One of our most treasured friends in Montana is Richard S. Wheeler, an author of impeccable grace and almost unbelievable output. Over a 40-plus year career as a novelist, he's published more than 80 titles.
In recent months, he has re-released his memoir, An Accidental Novelist, which we find to be a most remarkable book. In it, Richard writes vividly and honestly and lovingly about the writing life, including his marriage to Sue Hart, a longtime professor at Montana State University Billings who had a profound influence on Craig. (Click here for the remarks Craig gave at her memorial service in 2014.)
Richard is a wonderful writer. More important, he's a stellar human being. We're thrilled to share this Q&A that Craig conducted with him.
You recently released a new edition of your memoir, AN ACCIDENTAL NOVELIST. Did you do any revising/updating from the version that was originally published 10 years ago?
Only a new dedication to my late wife, Sue, including her birth and death dates, but I didn't make any text changes about our late-life marriage.
You write vividly of past professional lives—journalist, book editor, ranch hand, etc. How did those things prepare you for the writer's life?
Hemingway considered journalism a form of literary apprenticeship, and so do I. Book editing gave me critical insights into the art of writing. But most importantly, my forays into other occupations, such as wrangling horses, opened the real world to me. The worst thing a future writer can do is hang around literary circles. Go spend a day witching water in drylands, and write about it.
In your experience, how much do nature and nurturing come to bear in the development of a writer? Do you consider yourself innately talented or did you become what you are?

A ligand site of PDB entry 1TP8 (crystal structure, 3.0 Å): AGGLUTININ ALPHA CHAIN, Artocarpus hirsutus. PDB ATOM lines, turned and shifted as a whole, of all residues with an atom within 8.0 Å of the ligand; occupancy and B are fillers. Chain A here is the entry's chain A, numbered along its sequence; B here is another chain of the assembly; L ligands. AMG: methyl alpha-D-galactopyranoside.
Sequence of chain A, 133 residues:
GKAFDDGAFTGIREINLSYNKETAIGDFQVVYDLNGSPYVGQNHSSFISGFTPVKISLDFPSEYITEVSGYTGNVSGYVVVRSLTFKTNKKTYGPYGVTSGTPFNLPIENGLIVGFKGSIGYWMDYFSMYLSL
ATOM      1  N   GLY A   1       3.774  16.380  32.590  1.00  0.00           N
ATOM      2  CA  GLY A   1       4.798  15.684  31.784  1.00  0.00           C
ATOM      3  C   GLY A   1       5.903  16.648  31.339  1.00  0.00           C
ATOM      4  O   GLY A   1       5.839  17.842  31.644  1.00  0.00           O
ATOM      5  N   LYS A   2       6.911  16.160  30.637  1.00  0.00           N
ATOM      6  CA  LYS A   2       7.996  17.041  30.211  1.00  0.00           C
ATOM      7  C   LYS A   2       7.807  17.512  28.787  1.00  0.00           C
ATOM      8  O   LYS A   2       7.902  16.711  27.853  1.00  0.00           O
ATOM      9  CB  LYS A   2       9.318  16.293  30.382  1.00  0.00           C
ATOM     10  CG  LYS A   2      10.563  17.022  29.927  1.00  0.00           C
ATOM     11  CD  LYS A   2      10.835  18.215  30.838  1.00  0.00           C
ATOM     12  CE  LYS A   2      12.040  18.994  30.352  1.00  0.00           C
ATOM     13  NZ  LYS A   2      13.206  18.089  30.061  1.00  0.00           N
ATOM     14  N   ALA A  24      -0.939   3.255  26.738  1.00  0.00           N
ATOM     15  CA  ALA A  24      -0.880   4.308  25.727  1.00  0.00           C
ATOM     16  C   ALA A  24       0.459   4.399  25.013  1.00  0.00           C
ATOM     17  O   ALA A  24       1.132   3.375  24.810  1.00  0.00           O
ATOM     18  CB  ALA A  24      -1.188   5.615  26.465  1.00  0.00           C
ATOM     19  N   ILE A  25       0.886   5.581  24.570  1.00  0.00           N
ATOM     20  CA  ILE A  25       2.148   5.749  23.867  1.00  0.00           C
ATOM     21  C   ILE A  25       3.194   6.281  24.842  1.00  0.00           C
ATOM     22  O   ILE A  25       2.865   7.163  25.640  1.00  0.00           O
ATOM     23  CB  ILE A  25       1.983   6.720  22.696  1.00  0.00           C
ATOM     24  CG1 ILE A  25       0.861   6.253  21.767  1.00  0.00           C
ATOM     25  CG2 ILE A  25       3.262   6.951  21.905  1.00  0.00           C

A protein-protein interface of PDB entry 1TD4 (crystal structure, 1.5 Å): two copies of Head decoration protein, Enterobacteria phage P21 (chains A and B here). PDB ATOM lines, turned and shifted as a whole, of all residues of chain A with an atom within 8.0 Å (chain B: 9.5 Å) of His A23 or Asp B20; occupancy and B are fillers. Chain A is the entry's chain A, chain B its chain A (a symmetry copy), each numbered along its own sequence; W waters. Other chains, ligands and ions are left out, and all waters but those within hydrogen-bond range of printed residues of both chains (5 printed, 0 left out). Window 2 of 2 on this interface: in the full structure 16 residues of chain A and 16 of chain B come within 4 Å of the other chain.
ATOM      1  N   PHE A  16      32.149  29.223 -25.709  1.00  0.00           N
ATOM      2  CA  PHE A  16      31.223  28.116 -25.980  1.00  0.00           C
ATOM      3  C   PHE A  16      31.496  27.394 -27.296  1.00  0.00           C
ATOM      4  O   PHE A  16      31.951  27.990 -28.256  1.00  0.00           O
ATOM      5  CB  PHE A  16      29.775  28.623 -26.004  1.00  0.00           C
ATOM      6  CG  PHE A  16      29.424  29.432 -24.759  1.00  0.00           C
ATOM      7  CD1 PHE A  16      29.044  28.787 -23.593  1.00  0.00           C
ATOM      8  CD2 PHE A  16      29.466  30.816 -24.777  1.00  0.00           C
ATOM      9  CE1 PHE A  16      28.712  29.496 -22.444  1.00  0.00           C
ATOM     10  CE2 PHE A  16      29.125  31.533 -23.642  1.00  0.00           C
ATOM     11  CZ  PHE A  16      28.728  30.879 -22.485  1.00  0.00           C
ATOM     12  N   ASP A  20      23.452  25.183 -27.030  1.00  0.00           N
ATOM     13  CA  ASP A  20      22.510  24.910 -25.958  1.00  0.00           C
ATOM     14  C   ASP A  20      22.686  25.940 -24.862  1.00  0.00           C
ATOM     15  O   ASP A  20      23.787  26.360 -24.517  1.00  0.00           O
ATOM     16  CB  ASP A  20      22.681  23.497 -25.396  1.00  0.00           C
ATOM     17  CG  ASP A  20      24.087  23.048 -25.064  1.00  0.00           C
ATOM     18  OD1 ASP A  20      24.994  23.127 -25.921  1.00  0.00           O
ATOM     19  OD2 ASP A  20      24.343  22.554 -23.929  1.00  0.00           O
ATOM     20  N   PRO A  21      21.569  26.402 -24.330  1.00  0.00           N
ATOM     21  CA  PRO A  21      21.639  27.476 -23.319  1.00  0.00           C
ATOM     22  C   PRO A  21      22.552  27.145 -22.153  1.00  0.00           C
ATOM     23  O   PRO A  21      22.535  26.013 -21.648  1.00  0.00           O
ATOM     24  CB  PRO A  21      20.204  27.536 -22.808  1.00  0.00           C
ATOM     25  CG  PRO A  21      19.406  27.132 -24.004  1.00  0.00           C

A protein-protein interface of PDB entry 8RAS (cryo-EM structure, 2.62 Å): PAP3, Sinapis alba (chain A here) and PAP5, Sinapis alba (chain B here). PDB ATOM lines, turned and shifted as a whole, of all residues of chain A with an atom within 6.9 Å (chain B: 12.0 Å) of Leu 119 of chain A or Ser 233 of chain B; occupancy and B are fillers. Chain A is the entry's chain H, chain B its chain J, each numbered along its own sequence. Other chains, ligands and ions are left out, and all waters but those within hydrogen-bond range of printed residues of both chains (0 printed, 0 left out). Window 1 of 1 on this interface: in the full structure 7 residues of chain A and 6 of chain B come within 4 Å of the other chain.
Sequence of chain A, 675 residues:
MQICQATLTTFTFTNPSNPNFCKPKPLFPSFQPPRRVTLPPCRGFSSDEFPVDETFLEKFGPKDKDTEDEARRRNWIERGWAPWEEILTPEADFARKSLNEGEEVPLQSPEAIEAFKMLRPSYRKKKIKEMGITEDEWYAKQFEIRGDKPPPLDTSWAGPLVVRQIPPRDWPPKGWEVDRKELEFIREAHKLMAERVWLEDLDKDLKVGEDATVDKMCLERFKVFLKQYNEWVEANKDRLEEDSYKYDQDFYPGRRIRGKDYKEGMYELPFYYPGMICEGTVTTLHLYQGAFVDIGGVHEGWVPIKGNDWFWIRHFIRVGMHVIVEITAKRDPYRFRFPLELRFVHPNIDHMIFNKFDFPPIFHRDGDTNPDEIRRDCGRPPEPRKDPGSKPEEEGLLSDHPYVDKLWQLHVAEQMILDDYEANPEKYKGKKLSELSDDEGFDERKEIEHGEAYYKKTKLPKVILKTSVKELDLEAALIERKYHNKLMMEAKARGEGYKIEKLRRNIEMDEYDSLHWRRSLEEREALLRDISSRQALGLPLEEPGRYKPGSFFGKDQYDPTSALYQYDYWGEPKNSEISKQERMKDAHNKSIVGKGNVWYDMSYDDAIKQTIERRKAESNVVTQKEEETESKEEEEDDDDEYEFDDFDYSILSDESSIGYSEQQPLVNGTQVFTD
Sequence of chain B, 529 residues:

I have few natural skills as a storyteller and had to learn all that from the roots up. Attending genre fiction conventions helped. My mother had been an English teacher, and I did absorb some grammar. There's no one route to success. Each person needs to cobble together the gifts and habits that will help conquer a difficult and competitive field. I consider Jack London's life an example of shaping a career out of what you're born with.
One of my favorite parts of the book delves into how you and your late, deeply loved wife, Sue Hart, came to the decision to marry and how to live as married people. How did the two of you make that work?
Distance and sovereignty. We had separate homes, careers and incomes, but in common a love of writing, literature, and tastes. We'd known each other for decades, but by the time we talked of marriage we were old and didn't want to build anew, like young couples. So we lived separate lives, and each meeting was a honeymoon.
You're an astute commentator on how publishing used to be vs. what it is now. What's your advice to a nascent writer?
Go with the new. I can offer nothing of value to aspiring writers. My world is now history. Five minutes with you would help an aspiring writer more than an entire book from me. I do have one prejudice, though: steer clear of all master of fine arts education. And in particular, avoid all MFA orthodoxy.
You made your reputation and your living as a writer of genre fiction, which is a world apart from the literary-fiction sensibility that dominates most university settings. Have you made peace with that lack of critical recognition, and if so, how?
I used to grumble at academics. I was ready to show them genre novels that contained every quality ascribed to literary fiction. But recently I've concluded that literary and popular fiction are two different worlds. They appeal to different types of readers, and each has its strengths and weaknesses. Where did that lead me? I quit being embarrassed about being an author of popular fiction, and I no longer cared whether critics and academics consigned my writing to oblivion. I reach people who are bored by literary novels. That's a happy place to be at the end of my life.